Canada has a big marketing problem, and it is this: while any Canadian can tell you that their country is home to some of the world’s finest-quality beef (much of which is farmed on free-range ranches in the western prairie province of Alberta) virtually no one outside Canada’s borders has any clue that this is the case. Albertans find this a particularly inconvenient best-kept secret, as it means that every time they visit a steakhouse in any other country, they just know that they’re going to be disappointed.
This is exactly what happened to Albertan stock investor Ho Ngoc Tien, who has been left languishing for the kind of tender rib-eye he enjoys at home for the past three years since returning to the country of his birth. While excellent Australian, American and Japanese beef isn’t all that difficult to find in Saigon, unless you’ve had the chance to go Canadian, you won’t be aware that it stands up remarkably well beside even these most distinguished of cattle lineages. The ultimate solution to the problem, for Tien, was to invest, start importing the meat, and open a venue in Saigon dedicated entirely to showcasing what he believes is the best beef in the world.
He may be right. Canada Steakhouse (219c Pham Viet Chanh, D1; Facebook: Canada Steakhouse) is a surprising venue that may see diners switching loyalties as they sample cuts that rival the texture of rare Japanese wagyu and the umami of a thick Aussie barbecued steak. Part of this surprise is down to the location too – slightly removed from the center (although still within the boundaries of District 1), the address may seem more befitting of a casual, local-style eatery. This is, however, nothing less than a premium venue – and while the atmosphere is indeed decidedly relaxed, the service and presentation are distinctly five-star, and the excellence of the cuisine makes this restaurant ideal for getting away from your usual cluster of regular favorites – as well as appetizing enough to ensure plenty of return trips.
Canada Steakhouse will appeal to all fine-class diners, making for an impressive date venue just as much as it does a fun gathering place for groups. Each of the three floors has its own distinctive décor, the standout of which is the top-level garden with its safely-enclosed yet open air feel and rows of hanging rosemary and other herbs, providing fresh garnishings for the steaks. This gives away another of the restaurant’s surprises – most of what’s served is either invented, grown, or made from scratch in-house, courtesy of veteran Chef Vu – formerly of various top-level resort and restaurant kitchens nationwide, and currently a highly-respected teacher of the culinary arts.
Experienced in the exemplary quality of Canadian beef steaks from his earlier training in Singapore, Chef Vu presents a somewhat frisky fusion menu, each dish playing to the finest elements of the beef. A superb introduction is the beef tataki (VND205,000), a favorite in Canada that obviously hearkens to Japanese sashimi just as much as to an Italian carpaccio. Although in the Homeland this dish is often served uncooked, here it’s pan-fried at the edges to tighten the slices up and give it a deeper shade of red. Think of it as you would sushi – it’s served with a Japanese sauce and a touch of garlic – and make your first bite the moment when you decide Canadian beef is for you. This will help to elevate your anticipation for the moment when the steaks roll out. Before they arrive, do freshen up with one or two signature cocktails from the restaurant’s high-class bar – you can take it on good authority that the bartender is very generous with the proportions of liquor.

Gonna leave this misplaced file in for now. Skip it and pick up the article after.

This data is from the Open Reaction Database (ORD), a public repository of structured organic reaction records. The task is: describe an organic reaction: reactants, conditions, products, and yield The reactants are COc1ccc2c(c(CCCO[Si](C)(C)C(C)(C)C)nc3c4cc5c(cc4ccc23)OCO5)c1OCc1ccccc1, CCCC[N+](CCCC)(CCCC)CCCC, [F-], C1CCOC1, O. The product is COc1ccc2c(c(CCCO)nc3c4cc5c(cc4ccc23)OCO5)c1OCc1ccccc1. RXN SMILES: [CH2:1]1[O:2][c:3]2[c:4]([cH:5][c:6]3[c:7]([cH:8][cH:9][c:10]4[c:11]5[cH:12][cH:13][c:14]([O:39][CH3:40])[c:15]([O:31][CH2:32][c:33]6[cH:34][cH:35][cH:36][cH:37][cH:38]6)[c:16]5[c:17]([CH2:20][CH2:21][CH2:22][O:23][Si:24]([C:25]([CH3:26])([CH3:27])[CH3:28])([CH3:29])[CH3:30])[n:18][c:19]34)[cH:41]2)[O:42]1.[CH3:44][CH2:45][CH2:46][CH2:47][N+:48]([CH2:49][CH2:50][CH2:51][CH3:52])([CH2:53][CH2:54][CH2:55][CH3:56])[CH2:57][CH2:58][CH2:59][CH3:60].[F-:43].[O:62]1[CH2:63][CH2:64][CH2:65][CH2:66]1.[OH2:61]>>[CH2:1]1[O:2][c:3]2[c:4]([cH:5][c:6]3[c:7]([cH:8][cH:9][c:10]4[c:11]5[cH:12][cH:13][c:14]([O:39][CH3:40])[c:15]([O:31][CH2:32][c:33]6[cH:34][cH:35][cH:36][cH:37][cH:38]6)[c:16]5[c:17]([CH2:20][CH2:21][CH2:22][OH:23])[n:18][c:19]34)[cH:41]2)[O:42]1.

Which steak you select is down to personal preference, of course, but what I will say is that you have a tough choice ahead of you. If you’re a purist, select an unadulterated filet (150/200/250g at VND459,000/VND615,000/VND765,000) with one of Chef Vu’s own gourmet sauces – the house specialties are quite unique, the most intriguing of which being the tamarind and the red pepper with saffron (both just VND50,000). Selecting a straight up steak with sauce like this will bring out the youthfulness of the veal – these are not tough, heavy cuts as you’d expect from most Western-style steaks available in this city – and you’ll be able to taste how the fine fatty layers have soaked into the meat to make it more tender and flavorsome.
There are several other steak preparations to try, however – and my weakness was the coffee beef marination (150/200/250g at VND 469,000/VND605,000/ VND745,000). Soaked for two hours in an imported Italian espresso mixture with various other secret ingredients, the coffee meat is seared to induce a rich charcoaling, which – when biting into the rarer steaks – yields a juice that will appeal to anyone’s caffeine addiction. It’s served on a bed of Mexican rice, and pairs particularly well with the mashed potato (intensified with crushed apple, VND75,000) or the stuffed eggplant (VND97,000) from the vegetarian menu – and yes, there’s plenty here for herbivores, not to mention a well planned kids’ menu (the star attraction of which is a burger with a bright red bun at VND79,000). I’d also be doing the chef a disservice by not mentioning the sublime desserts available at this venue – I swear on The Maple Leaf that it’s worth visiting Canada Steakhouse for the chocolate spring rolls (VND76,000) alone, and cheesecakes (VND87,000) this good are similarly rare in Vietnam.
If I’ve done my job, you may by this point be swayed towards the faith as far as Canuck beef goes. Canada Steakhouse may end up being the decider for your next holiday destination – Tien swears that even pho and banh mi tastes better there than it does here owing to the superior beef – but in any case, let’s hope the Canadian marketing people come and take a look at what’s going on at this venue, as those guys could probably do with a few ideas.
Images By Ngoc Tran